The rapidly evolving use of artificial intelligence, smart devices, and electronic virtual assistants has made connected technological ‘listening’ a highly efficient and omni-present component of our daily lives. In fact, privacy protection advocates have increasingly argued that things have now gone too far. Our machines are literally eavesdropping on us. But, at such a pivotal time in our world today, human beings seem to actually ‘listen’ less than ever before. We receive in bytes. In characters. In pictures. In bits. Sometimes just a little bit, actually. Social media, TV, our phones, the radio, and the Internet all talk at us. We talk back in the same manner. But are we really listening? If not, it comes at a significant human cost. For we cannot be spiritually ‘connected’ with each other unless we’re first interacting together at deeper levels. And human connection begins with Listening. This, in turn, starts with each of us individually.
For the sake of an example, let’s say that I’m a co-worker, a friend, or a family member of another person. I greet them one morning asking, “How are you doing?” I may well expect the usual response, “I’m fine. Thanks for asking.” That might be as deep as they or I wish to go today anyway. But, on this occasion, they don’t say, “I’m fine”. Instead, they stop for a moment and answer, “Not so good. Things are pretty bad, to be honest.” Maybe they briefly complain about something or someone. Or lament about how they’ve just been treated a few minutes ago. In any event, they appear to be really hurting in this moment. My response might be, “Wow. Sorry to hear that. I hope it gets better for you.” And with that, our conversation is done. While this interaction has been polite and respectful, it’s not true listening. Instead, I’ve undertaken ‘fly-by’ listening– superficially hearing their content. And it’s certainly not going any further with this approach.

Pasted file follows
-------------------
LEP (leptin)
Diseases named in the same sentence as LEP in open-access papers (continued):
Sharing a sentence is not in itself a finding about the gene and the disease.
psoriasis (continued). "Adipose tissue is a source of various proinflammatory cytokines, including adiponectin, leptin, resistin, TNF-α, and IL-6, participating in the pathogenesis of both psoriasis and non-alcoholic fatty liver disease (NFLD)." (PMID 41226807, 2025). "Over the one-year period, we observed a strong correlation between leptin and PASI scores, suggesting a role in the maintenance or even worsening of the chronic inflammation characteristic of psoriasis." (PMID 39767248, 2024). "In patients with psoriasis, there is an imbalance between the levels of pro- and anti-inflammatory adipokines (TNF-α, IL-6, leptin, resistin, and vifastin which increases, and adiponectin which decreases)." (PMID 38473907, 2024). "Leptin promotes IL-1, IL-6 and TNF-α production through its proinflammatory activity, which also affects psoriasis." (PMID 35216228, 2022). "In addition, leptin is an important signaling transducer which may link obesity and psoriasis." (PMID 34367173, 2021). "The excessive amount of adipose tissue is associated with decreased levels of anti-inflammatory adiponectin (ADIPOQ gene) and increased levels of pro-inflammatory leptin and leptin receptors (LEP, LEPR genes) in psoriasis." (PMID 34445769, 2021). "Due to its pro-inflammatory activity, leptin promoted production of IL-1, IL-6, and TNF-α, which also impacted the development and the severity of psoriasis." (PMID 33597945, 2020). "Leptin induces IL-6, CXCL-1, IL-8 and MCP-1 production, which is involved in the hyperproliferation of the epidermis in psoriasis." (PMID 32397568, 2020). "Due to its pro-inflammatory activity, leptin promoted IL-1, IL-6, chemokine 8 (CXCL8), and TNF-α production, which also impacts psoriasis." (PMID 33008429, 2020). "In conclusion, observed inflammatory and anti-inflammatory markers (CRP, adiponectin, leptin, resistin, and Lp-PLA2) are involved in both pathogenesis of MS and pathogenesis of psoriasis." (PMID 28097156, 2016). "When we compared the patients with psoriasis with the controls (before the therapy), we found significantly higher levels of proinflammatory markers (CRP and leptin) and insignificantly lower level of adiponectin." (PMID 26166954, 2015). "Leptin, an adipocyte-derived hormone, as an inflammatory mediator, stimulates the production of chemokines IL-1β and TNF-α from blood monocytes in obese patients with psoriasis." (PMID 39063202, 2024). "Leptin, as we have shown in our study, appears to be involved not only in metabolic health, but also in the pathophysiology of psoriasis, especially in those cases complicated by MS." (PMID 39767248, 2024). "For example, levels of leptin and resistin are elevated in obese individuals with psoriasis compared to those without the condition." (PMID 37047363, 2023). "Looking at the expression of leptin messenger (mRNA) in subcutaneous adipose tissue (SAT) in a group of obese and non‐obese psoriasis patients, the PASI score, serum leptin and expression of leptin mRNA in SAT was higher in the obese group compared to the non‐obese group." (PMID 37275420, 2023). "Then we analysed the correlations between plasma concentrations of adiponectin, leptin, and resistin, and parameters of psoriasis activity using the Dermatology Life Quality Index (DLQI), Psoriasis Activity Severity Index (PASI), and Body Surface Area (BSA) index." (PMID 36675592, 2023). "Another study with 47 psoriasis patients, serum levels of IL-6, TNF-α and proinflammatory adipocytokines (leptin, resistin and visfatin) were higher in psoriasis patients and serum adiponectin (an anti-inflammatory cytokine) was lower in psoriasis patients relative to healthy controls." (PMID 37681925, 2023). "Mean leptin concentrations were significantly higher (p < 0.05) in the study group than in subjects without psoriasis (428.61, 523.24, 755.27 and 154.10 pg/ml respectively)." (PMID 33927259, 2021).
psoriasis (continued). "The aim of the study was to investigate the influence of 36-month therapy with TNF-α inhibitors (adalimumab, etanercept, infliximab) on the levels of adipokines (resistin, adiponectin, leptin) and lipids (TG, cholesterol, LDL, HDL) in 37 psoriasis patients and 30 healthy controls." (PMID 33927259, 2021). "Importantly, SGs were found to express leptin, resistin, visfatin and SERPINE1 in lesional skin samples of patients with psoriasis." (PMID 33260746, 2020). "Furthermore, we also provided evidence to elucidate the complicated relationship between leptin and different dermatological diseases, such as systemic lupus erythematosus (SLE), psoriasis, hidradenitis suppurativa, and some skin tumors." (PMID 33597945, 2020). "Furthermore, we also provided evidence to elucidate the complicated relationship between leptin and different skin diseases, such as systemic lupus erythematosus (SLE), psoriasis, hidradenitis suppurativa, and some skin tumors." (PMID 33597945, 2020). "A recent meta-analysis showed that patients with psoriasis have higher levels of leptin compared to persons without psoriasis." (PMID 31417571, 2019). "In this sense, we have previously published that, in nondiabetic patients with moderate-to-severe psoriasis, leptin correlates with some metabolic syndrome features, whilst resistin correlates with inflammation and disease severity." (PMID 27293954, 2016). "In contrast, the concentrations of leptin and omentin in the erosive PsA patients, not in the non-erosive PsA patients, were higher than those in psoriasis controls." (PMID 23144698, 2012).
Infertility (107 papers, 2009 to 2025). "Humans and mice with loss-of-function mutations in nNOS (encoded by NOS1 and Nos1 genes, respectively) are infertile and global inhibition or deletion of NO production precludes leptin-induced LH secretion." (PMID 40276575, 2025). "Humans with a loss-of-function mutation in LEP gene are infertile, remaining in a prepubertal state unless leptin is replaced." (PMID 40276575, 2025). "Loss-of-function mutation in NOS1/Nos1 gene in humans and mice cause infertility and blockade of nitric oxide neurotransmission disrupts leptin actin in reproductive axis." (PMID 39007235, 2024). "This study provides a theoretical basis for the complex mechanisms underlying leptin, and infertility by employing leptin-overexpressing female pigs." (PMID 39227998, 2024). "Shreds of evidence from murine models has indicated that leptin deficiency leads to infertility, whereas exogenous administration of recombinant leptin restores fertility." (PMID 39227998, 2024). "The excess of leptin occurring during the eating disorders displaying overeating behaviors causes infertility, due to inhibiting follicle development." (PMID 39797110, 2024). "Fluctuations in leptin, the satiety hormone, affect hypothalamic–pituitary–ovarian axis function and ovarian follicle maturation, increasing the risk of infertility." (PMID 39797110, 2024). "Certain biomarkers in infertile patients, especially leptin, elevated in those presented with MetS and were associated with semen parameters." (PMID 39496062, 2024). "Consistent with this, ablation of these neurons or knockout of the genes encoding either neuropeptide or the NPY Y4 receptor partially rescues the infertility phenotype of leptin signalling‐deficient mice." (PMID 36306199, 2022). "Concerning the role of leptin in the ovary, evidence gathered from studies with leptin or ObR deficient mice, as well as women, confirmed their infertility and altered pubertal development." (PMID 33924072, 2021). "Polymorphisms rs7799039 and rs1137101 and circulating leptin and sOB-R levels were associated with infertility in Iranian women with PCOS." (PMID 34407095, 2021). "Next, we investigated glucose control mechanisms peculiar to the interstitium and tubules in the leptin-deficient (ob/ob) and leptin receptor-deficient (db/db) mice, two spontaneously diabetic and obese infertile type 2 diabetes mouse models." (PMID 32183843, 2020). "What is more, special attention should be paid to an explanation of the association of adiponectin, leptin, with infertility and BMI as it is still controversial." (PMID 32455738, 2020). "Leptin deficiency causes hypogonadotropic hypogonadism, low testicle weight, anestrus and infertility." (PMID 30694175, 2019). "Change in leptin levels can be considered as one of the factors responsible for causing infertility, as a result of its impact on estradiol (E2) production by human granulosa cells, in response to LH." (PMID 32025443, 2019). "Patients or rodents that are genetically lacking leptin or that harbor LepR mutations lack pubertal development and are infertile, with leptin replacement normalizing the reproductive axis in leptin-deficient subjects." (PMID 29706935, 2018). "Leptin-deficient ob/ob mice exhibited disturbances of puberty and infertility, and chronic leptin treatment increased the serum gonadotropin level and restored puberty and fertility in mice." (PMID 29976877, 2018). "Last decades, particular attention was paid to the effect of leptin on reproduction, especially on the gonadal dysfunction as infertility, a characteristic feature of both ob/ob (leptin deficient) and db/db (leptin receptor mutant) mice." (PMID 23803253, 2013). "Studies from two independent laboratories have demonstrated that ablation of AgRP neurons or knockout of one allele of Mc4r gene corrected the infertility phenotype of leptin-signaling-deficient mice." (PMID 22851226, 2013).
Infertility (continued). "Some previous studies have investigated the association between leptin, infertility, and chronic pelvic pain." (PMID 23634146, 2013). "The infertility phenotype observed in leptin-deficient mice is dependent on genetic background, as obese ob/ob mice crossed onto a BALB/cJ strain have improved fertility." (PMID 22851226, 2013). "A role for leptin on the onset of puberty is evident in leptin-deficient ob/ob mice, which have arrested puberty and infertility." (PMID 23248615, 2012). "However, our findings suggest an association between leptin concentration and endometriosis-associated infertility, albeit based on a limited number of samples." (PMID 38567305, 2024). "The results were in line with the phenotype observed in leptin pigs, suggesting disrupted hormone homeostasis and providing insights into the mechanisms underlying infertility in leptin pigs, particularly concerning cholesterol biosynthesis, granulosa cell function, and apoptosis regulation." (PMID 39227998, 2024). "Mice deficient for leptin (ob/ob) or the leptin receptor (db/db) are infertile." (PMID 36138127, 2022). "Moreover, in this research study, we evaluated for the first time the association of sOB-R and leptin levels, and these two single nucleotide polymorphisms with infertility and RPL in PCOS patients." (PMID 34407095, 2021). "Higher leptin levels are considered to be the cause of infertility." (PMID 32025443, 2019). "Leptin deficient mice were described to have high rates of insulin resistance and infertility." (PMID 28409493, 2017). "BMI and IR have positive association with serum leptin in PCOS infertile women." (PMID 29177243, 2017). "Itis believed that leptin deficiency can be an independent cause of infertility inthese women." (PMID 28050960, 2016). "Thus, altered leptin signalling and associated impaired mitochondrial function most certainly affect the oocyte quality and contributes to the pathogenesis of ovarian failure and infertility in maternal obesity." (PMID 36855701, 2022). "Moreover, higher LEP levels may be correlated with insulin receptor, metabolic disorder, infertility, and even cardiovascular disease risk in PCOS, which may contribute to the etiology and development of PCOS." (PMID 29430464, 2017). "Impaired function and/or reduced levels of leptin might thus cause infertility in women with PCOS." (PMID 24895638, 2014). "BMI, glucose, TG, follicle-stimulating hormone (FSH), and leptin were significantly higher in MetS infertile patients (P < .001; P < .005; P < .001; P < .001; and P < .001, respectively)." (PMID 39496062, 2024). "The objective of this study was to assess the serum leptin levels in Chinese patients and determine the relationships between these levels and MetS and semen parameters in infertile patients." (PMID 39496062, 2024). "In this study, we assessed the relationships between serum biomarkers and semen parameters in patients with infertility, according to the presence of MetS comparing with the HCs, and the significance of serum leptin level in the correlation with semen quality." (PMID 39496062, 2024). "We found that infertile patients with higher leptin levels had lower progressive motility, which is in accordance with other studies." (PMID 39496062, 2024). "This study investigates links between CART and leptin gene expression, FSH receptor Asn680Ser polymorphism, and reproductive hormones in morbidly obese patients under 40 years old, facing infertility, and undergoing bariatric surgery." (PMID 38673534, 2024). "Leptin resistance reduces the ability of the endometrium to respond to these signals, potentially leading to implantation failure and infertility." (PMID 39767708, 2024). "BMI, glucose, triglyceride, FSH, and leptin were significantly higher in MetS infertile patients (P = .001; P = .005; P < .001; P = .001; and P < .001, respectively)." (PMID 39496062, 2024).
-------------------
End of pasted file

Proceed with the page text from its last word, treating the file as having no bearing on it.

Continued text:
More holistic listening on my part might sound something like this in response to their expressed plight. I could say, “I’m really sorry to hear this. I have some time now or later today. And I’d be happy to listen further if it’s helpful to you.” My new response is at least a start in the right direction. It’s so because I’ve now affirmed their importance as a person. I’ve signaled to them that I’m fully open to listening to the content of their story at a deeper level. This empowers them to share their story in more detail if they want to. In the process, I’ve become more connected with them if they choose to share. I actually join them in that story. I enter into it for a while with them.
But what if I were to go deeper, as appropriate and respectful, in my listening? I could do so by reflecting back their feelings. For they’re not just telling me a story. They may also want someone to join them in their feelings. Feelings like their being mad, sad, glad, afraid, overwhelmed, or anxious. I listen to their feelings when I verbally acknowledge what I perceive. I might say, “You sound angry.” “I sense some real frustration on your part.” “This seems to be upsetting you a lot.” “You’re pretty mad about this, aren’t you?” When I listen for and reflect back their feelings, I might get these feelings wrong. Using phrases like “I seem to sense” or “Am I reading you correctly?” can help in this regard. And if I’m not reading their feelings correctly, I can let them know that it’s OK to clarify. In any event, when I reflect back their feelings, I’m conveying that what’s beneath the content of their story truly matters. That I care about them as a person, not simply about their story.